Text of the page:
# Proton Antiproton collision

Yes, it's perfectly possible, but extremely unlikely.

It can happen through direct resonances, as in $$p \overline p \to J/\psi \to e^+e^-$$, or through virtual particles, as in $$p \overline p \to \gamma^* \to e^+e^-$$.

(Timescales for the intermediate state are much shorter than microseconds.)

It doesn't happen very often because the proton and antiproton can annihilate through the strong interaction, so reactions like the second are scarce compared to annihilation to pions. Also because at high energies the proton should be thought of as 3 quarks, and a reaction like the first involves all six of them co-operating, so is scarce compared to processes where only one quark pair annihilates and the other 4 are merely 'spectators'.

You are describing a resonance in the scattering of protons on antiprotons. This is the measurement of the total crossection as found in the particle data group

No resonances are seen, so the answer is that no, there is no such resonance in the region of energy explored up to now, to go into the probability of its having an $$e^+ e^-$$ decay.

In contrast electron positron scattering has a large number of resonances.

which will have a decay channel into electron positron pairs.

This difference is not surprising, because protons and antiprotons are composite particles and their scattering products have to follow conservation of quantum numbers of their components, which happens by pairing quarks with antiquarks, at least three pairs. One pair could be a resonance from the $$e^+e^-$$ plot , decaying to electron positron, but there will be other products of the scattering.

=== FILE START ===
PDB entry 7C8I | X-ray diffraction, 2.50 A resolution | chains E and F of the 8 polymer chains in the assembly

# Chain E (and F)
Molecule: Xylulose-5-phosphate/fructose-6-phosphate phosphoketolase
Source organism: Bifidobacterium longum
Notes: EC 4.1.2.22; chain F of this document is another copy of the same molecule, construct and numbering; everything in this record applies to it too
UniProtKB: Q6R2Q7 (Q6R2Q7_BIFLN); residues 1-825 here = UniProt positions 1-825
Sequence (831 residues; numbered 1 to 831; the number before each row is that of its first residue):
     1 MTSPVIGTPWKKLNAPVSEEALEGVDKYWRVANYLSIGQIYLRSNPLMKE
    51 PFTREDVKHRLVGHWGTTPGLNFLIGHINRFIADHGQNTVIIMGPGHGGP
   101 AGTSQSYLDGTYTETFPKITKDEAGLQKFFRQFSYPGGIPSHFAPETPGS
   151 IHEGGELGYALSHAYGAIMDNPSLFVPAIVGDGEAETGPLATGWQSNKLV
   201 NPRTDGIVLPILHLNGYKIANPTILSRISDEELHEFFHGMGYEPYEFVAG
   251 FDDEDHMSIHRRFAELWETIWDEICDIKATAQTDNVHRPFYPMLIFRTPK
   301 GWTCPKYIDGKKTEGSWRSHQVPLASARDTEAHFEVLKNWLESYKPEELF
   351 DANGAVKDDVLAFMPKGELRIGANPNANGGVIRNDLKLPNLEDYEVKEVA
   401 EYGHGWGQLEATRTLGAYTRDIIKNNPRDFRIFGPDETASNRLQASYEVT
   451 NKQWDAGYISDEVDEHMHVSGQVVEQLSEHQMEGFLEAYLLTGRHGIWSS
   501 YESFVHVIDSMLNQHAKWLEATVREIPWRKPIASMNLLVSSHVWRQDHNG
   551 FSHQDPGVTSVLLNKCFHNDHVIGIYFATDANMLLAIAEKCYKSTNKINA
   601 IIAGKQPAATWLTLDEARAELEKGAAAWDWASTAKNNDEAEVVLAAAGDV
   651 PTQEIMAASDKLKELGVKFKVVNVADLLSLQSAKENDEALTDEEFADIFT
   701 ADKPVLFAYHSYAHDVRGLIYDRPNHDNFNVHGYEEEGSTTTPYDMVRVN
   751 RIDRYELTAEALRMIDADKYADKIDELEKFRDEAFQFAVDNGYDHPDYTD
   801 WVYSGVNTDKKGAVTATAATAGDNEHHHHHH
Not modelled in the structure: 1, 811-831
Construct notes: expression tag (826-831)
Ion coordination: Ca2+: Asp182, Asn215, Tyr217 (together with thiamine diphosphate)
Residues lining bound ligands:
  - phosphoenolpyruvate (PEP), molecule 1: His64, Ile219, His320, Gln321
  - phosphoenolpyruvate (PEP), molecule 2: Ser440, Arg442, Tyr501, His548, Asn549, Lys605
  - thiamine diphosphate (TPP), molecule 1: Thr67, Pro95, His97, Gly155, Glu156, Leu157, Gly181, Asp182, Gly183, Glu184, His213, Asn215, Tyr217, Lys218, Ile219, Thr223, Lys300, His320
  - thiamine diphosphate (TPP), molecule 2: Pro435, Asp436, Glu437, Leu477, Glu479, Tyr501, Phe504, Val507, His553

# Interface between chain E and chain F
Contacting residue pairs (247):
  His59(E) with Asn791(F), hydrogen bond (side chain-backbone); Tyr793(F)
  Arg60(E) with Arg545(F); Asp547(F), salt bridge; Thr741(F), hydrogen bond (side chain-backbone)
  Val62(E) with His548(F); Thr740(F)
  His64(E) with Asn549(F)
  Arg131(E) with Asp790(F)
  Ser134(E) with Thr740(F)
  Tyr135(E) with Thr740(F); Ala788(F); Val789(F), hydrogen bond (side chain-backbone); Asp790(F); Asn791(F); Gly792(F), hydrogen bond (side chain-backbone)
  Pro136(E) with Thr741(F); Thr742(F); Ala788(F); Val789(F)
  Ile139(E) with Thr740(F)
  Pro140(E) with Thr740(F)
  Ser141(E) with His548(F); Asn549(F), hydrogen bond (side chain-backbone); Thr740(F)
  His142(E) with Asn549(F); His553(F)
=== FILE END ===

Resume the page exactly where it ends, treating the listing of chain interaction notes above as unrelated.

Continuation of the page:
As an example let us take the Z boson which has a decay into three pairs of quarks, in principle, such pairs could form in the complicated phase space of the proton and antiproton, but they would have to be within the mass of the Z , in order to have a probability to decay only into an $$e^+ e^-$$ pair. The measured cross section reflects how improbable this is.

I would like to add to the already excellent answers of Anna_v and RogerJBarlow, that usually one does not get a pure $$e^+e^-$$ end-state, instead amongst a lot of hadronic particles (typically mesons) one might also find an $$e^+e^-$$ pair. This is because from each in-going proton/anti-proton one quark/anti-quark might create (mostly via an intermediate state) the $$e^+e^-$$ pair, whereas the 2x2 other quarks/anti-quarks are spectator particles which will in the end hadronize, i.e. create jets of particles that contain the spectator quarks and if enough energy is available contain further quarks generated by the hadronization.

So at the end one might observe a $$e^+e^-$$ pair amongst a swarm of many hadrons, it is then up to the experimentator to detect the $$e^+e^-$$ pair unambigously amongst outgoing hadrons.